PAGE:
The fuel which is utilized in the present invention can be processed in a number of ways. For example, the fuel charge can.be pressure molded, extruded, or cast into disks of desired size and shape. Disks of propellant can be similarly processed and these disks of fuel and propellant can then be assembled alternately and pressed together within the rocket motor casing. Thus assembled, the powdered fuel Vdisks would act as restrictors for the propellant charge. If a copolymer, such as butadienemethylvinylpyridine copolymer, is utilized as the binder for both the solid propellant and the powdered fuel charge, these units can be assembled and pressed together and cured as a unit. The disks of solid propellant and solid fuel can be either case-bonded or not as desired. The composite charge of alternate disks of solid propellant and solid fuel can conform to any desired configuration such as an internal-external burning charge or an internal burning charge having a center opening in the form of a star or other configuration depending upon the desired amount of area exposed to burning. The solid propellant and powdered fuel charges can be two concentric charges, however, the preferred arrangement involves the use of alternate disks arranged so as to form a charge of internal burning configuration. The disks can be of equal thickness or the thickness of the disks can be varied so that more'or less fuel is supplied to the ram jet engine, as desired.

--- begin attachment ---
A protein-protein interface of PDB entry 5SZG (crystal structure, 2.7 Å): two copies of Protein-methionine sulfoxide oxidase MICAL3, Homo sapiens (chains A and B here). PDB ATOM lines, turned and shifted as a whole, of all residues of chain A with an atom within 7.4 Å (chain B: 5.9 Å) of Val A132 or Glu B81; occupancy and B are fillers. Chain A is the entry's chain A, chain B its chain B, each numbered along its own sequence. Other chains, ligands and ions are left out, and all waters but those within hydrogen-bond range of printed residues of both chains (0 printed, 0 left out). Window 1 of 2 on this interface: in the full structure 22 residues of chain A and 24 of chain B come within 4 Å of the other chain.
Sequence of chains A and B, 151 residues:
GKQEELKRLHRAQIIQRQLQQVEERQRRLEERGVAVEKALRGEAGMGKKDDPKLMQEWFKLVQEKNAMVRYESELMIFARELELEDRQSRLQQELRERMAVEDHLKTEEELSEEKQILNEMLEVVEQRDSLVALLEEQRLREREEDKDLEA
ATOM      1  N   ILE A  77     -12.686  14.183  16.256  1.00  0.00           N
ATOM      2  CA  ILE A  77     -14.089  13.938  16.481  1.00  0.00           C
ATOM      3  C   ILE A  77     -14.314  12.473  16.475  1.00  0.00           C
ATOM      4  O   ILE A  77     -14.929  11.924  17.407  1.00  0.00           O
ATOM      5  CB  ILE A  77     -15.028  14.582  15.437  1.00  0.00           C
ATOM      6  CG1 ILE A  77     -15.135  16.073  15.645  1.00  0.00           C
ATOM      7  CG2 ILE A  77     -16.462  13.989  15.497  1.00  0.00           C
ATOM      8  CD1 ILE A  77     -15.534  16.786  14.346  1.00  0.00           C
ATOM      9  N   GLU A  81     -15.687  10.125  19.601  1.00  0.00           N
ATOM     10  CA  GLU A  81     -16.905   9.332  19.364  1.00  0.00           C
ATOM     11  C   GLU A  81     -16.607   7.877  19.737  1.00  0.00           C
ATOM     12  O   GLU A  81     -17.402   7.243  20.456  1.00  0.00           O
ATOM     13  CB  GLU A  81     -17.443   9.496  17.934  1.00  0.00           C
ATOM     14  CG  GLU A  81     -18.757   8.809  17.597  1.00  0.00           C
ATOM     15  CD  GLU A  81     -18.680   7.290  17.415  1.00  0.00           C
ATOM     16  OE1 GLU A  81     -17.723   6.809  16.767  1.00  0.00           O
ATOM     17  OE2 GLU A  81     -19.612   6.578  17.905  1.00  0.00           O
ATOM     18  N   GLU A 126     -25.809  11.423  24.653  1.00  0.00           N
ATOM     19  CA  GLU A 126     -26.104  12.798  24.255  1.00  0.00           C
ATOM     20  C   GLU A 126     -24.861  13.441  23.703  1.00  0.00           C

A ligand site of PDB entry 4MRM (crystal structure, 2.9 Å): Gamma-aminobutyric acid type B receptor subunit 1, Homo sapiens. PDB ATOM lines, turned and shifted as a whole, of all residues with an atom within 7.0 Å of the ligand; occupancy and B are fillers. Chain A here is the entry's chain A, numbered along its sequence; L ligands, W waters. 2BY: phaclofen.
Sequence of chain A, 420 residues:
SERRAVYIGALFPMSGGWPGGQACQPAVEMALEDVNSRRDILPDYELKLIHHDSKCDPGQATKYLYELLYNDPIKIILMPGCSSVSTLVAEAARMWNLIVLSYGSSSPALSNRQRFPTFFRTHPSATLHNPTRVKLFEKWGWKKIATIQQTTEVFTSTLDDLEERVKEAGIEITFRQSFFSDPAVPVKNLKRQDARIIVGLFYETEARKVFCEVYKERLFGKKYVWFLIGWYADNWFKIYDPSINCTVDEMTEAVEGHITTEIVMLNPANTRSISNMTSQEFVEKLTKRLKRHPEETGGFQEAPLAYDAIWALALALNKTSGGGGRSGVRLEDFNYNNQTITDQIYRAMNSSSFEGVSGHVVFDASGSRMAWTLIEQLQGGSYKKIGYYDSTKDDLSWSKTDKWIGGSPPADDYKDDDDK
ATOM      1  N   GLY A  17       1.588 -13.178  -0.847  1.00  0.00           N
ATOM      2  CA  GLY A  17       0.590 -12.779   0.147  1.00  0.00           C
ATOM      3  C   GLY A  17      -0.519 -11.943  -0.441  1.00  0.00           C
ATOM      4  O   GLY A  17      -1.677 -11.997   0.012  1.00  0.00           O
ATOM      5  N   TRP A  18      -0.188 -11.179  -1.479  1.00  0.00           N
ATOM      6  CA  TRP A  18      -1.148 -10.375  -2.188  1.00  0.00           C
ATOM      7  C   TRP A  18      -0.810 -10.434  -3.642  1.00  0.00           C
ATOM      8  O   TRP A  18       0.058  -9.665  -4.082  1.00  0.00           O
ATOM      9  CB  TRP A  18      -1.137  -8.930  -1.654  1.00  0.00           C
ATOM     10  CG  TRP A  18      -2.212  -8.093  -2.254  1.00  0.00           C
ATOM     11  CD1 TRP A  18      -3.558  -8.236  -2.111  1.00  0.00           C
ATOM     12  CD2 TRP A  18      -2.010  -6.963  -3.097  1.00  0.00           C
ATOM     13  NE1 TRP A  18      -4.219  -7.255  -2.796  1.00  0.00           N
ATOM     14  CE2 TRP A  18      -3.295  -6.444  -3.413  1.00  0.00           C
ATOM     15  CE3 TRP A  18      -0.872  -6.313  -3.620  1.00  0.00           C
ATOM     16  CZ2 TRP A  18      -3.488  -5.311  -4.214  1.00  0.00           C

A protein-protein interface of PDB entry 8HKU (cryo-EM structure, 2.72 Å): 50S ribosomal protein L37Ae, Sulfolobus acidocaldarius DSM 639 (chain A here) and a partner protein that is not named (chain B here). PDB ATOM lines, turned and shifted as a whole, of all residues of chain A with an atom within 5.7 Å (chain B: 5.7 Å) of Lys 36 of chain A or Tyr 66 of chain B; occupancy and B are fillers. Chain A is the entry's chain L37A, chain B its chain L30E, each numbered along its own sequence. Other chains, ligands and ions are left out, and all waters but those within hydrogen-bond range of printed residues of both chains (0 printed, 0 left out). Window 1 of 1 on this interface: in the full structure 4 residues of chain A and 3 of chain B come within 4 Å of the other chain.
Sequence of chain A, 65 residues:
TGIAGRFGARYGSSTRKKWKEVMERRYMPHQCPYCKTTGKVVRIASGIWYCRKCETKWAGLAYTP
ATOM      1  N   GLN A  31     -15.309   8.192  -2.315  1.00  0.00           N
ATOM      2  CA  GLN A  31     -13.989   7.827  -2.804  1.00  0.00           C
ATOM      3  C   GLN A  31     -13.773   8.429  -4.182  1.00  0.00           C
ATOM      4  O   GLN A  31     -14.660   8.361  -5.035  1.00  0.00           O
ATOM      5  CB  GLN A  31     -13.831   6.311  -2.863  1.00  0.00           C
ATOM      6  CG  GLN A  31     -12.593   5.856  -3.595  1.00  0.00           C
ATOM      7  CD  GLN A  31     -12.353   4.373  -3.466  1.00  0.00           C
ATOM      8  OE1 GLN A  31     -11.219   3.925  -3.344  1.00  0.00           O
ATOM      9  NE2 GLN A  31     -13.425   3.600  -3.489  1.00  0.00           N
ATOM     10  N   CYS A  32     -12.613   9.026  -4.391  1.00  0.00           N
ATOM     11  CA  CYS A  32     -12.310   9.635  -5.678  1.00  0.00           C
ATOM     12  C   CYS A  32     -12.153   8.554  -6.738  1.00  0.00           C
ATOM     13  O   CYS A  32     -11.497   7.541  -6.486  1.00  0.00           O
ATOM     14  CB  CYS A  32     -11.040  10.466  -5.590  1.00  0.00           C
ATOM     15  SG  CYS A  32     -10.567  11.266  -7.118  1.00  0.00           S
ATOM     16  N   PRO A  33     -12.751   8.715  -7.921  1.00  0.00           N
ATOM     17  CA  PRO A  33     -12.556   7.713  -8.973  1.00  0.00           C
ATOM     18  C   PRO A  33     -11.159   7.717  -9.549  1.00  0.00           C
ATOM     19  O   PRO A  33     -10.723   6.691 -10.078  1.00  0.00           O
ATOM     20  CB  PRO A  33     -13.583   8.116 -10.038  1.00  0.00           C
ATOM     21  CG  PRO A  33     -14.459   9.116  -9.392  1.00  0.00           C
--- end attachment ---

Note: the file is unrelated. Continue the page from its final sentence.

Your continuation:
One particular modification of the invention utilizes a firstv thick disk of-a Vfast -hurning` propellant-forinitial starting of the power plant followed by successive thinner disks of slow burningppropellant, alternated with increasingly thicker disks ofr powdered fuel.